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How to create a Web page that will boost business and build your brand

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Last week I was approached by a New York Post journalist, Faye Penn, who found me by Googling ‘graphic designer NYC‘, of which I am fortunate enough to have the #1 search position for. Faye wanted to interview me for her next article on the topic of building a web business. I happily accepted and I soon found myself answering a variety of questions on the topics of SEO, social media, branding and online business.
A few days later, I had a photographer around to my apartment in NY and today the article went to print. You can view the article in print below or read it online here: You.com: How to create a Web page that will boost business and build your brand.
For those playing at home, you can find the article as the cover story for the Work section and can be found on Page 39, of the Monday 18th 2011, New York Post.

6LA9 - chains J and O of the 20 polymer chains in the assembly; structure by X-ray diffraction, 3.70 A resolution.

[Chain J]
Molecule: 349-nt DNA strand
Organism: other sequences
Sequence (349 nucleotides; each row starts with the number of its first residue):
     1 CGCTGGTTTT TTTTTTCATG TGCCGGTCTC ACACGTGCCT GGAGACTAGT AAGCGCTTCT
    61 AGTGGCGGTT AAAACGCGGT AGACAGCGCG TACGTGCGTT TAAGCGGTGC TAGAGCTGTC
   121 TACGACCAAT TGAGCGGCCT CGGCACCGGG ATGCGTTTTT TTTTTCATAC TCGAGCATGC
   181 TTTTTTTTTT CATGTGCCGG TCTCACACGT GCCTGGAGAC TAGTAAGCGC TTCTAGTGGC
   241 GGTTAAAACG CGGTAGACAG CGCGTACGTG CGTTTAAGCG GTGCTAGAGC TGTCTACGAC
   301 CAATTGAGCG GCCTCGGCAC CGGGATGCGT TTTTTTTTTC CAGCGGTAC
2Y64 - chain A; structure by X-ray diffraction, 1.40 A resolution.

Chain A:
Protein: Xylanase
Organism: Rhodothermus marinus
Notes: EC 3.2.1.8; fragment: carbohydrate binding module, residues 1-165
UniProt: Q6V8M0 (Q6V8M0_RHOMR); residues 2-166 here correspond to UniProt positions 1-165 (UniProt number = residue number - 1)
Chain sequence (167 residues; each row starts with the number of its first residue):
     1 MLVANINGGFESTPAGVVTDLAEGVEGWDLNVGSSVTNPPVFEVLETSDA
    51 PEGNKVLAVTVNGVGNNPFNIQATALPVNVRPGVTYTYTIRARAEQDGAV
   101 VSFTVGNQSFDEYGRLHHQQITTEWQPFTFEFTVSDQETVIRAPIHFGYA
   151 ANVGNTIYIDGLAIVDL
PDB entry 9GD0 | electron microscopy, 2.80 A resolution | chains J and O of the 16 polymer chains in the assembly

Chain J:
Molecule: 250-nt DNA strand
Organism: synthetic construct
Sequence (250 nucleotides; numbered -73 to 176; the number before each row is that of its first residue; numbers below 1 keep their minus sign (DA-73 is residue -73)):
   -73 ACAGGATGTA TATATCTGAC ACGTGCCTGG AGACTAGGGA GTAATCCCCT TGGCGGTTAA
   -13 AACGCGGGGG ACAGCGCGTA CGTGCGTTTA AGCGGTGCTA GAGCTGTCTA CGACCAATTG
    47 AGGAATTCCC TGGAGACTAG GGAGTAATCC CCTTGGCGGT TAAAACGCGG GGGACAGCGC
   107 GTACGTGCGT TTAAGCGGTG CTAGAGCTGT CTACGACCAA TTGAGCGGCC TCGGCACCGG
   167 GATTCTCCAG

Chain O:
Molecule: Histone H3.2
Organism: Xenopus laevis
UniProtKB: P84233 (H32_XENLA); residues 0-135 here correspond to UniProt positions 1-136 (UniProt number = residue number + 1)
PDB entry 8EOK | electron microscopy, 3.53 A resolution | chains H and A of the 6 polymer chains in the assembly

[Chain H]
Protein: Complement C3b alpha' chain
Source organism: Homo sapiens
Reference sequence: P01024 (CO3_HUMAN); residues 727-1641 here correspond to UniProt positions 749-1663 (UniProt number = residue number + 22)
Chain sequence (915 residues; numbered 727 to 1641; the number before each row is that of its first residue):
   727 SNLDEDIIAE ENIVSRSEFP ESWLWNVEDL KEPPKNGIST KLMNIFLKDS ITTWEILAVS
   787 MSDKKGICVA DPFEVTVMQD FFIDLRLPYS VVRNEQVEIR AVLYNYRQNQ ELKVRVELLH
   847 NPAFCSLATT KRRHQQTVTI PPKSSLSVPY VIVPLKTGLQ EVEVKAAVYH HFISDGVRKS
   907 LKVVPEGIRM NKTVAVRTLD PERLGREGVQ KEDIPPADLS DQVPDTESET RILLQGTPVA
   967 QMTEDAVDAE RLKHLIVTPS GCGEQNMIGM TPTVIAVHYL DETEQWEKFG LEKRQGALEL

Below is a short snippet from the article:
By one measure, Jacob Cass is the top graphic designer in New York City.
It’s not because he’s won a million awards or runs a big design firm. Nor does he specialize in food-truck design.
What he does possess: a Web site, justcreativedesign.com, that tops the results when you type “freelance graphic designer NYC” and its variations into Google, a feat Cass achieved through back-end fiddling, weekly blogging on design topics and intelligent site architecture.
According to a recent study by Optify, the first three organic (nonpaid) results in a Google search get 58.4 percent of clicks, with more than half of those going to the first entry. As a result, Cass never has to look for work; he claims to receive a half-million site visits a month ,and 15 substantial project leads a week.
“All of my business comes through my Web site,” says Cass, 23. “I don’t do any advertising at all.”
You can read the rest of the article here.
Below you can see a scan of the article in print. You can click the images below to view them larger.
New York Post Jacob Cass
New York Post Jacob Cass Page 2
One thing that did catch my eye was the poorly positioned hyphen in my Twitter username. Got unlucky there, but the link from NY Post sure makes up for it!
My other newspaper appearances:

How to Create a Web Page with Google Page Creator